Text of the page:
At least nine out of ten young Australians believe more can be done to help refugees, and one in five believe they themselves could one day be displaced.
This year, World Vision Australia is focusing on the plight of refugees for its 40 hour famine and asking participants to walk in the shoes of the 68 million displaced persons across the globe.
In 1980s East Timor, Alden Vong says his parents and their families were living a life of oppression.
"My parents, they came to Australia as refugees when Indonesia invaded East Timor. My mum always told me of how – she was pretty young, less than 10 years old – and she had to help her parents do all the cooking, look after her siblings and also do business with the Indonesian soldiers when they came through the village," said Alden.
At 17, Alden is about the same age his parents were when they arrived in Australia and thrived.
He wants to do what he can to help the newest generation of refugees.
"When you have that thing to remind you of why you’re living life the way you are, then it kind of acts as motivation,” said Alden.
World Vision Australia has surveyed more than a thousand 11-to-19 year-old Australians to gauge their views on refugees.
They posed questions such as whether they could ever become displaced.
One in five said it’s a possibility.
Coming from what's sometimes called the ‘selfie’ generation, World Vision Australia CEO Tim Costello says the results surprise him.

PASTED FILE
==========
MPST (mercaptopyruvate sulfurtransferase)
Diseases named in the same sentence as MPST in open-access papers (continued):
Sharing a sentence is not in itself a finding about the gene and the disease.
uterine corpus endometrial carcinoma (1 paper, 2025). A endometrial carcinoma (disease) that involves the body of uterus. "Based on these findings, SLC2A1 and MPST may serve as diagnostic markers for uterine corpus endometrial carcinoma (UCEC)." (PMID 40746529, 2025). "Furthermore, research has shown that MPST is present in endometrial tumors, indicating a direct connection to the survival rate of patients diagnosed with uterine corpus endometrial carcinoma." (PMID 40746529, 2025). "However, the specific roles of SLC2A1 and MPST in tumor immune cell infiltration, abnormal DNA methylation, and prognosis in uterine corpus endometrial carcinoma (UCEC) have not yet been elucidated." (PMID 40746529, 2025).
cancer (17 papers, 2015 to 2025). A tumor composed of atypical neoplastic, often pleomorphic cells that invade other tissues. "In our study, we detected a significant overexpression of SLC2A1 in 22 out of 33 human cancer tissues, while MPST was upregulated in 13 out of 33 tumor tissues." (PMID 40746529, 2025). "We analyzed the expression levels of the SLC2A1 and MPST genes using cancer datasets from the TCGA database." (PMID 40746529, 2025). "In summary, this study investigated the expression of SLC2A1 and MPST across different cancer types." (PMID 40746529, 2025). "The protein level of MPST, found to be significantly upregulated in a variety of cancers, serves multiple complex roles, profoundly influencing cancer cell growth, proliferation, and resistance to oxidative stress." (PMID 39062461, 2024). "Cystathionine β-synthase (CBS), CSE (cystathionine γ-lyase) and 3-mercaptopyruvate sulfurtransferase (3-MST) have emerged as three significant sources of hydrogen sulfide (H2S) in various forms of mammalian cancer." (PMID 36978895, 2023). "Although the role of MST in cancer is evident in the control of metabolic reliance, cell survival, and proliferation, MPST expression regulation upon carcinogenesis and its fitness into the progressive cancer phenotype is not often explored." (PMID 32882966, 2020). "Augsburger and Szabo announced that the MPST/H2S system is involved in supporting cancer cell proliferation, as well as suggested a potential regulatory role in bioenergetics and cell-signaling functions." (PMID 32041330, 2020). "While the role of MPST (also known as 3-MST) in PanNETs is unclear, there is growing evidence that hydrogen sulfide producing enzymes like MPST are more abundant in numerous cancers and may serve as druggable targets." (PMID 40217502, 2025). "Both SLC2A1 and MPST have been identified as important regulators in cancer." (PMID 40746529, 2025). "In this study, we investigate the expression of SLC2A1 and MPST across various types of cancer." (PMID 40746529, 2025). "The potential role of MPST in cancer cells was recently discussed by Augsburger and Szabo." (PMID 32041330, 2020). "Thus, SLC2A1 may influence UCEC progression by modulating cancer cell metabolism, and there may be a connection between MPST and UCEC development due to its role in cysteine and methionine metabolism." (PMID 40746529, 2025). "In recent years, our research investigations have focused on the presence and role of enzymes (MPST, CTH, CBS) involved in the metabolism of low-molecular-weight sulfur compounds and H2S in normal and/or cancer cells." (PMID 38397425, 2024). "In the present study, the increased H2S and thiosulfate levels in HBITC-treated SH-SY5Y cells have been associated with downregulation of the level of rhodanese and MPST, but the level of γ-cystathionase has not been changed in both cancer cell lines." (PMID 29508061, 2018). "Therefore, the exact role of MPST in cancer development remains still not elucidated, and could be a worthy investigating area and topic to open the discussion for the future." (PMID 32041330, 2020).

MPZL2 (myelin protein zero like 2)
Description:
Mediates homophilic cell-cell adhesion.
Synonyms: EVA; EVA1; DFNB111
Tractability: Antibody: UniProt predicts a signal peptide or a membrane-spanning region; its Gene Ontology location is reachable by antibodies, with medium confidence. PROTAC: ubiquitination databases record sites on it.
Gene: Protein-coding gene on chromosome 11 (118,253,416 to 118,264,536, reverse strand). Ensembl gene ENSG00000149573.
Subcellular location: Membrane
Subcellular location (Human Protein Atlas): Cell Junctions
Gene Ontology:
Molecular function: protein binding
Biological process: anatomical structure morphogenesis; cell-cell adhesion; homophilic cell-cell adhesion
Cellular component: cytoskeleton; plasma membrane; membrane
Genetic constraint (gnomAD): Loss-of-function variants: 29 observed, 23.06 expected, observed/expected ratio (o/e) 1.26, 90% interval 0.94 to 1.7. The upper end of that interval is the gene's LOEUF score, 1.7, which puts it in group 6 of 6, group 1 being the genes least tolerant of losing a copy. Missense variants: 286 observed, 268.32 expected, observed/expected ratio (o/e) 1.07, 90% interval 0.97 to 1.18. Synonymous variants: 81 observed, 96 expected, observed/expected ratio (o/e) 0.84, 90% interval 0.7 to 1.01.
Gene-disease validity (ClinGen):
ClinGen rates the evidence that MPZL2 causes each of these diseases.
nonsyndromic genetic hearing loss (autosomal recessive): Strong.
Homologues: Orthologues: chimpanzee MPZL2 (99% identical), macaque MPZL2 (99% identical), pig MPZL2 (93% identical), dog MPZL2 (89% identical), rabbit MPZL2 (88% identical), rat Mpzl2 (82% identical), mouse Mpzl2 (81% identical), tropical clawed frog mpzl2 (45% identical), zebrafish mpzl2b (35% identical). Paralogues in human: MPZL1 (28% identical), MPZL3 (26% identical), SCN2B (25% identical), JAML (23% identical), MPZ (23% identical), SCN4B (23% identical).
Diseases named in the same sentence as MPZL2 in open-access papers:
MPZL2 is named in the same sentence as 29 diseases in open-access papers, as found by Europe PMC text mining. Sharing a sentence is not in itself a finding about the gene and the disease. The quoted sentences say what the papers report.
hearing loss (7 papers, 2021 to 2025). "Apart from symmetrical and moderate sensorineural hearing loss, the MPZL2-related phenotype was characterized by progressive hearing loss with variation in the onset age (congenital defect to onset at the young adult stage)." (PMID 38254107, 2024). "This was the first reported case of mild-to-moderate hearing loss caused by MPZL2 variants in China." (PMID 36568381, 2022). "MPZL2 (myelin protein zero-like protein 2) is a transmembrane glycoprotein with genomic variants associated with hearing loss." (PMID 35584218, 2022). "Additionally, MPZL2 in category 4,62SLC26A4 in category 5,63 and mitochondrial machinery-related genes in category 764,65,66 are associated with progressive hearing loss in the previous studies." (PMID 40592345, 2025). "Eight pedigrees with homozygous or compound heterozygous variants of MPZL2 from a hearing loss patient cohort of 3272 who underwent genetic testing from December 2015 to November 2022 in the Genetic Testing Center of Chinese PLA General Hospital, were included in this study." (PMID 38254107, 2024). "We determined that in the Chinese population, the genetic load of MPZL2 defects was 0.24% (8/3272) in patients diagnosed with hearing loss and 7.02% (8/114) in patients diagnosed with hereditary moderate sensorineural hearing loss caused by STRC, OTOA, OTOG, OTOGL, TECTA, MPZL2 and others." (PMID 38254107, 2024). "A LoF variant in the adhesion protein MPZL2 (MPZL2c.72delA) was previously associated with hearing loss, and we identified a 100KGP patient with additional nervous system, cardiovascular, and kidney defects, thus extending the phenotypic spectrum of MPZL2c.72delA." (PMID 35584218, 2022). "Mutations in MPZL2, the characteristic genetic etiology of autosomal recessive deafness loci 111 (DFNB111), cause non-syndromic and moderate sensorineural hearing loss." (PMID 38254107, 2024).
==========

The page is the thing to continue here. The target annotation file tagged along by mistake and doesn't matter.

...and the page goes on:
"We’re always told the millennials are the 'me' generation, and they’re in a bubble and they only think about themselves. Well, this survey says, actually, they are taking in the refugee crisis," Tim said.
Alden’s friend, Nathaniel Diong saw this an opportunity to broaden his knowledge.
"Instead of counting down the seconds to recess, I’m sort of counting how many people were suffering in the world. So I guess I’ve always had a call to action and always been passionate about making a change,” Nathaniel said.
17 year old David Chen agrees that sometimes the community can become de-sensitised to the plight of refugees.
“We hear so many of those stories, that sometimes we forget that really, behind those stories is a people, a dream, and someone who really wants to succeed, just like all of us here in a more privileged background,” said David.
As the students prepare for their combined 60 kilometres, Alden Vong hopes others will also walk a day in the shoes of a refugee.
“[There are] 68.5 million refugees around the world just under half of them are under 18 years old. And it’s shocking so many people have to go through a lot of horrors of civil war and be displaced from their homes, and somehow they still have to cling on to that bit of hope."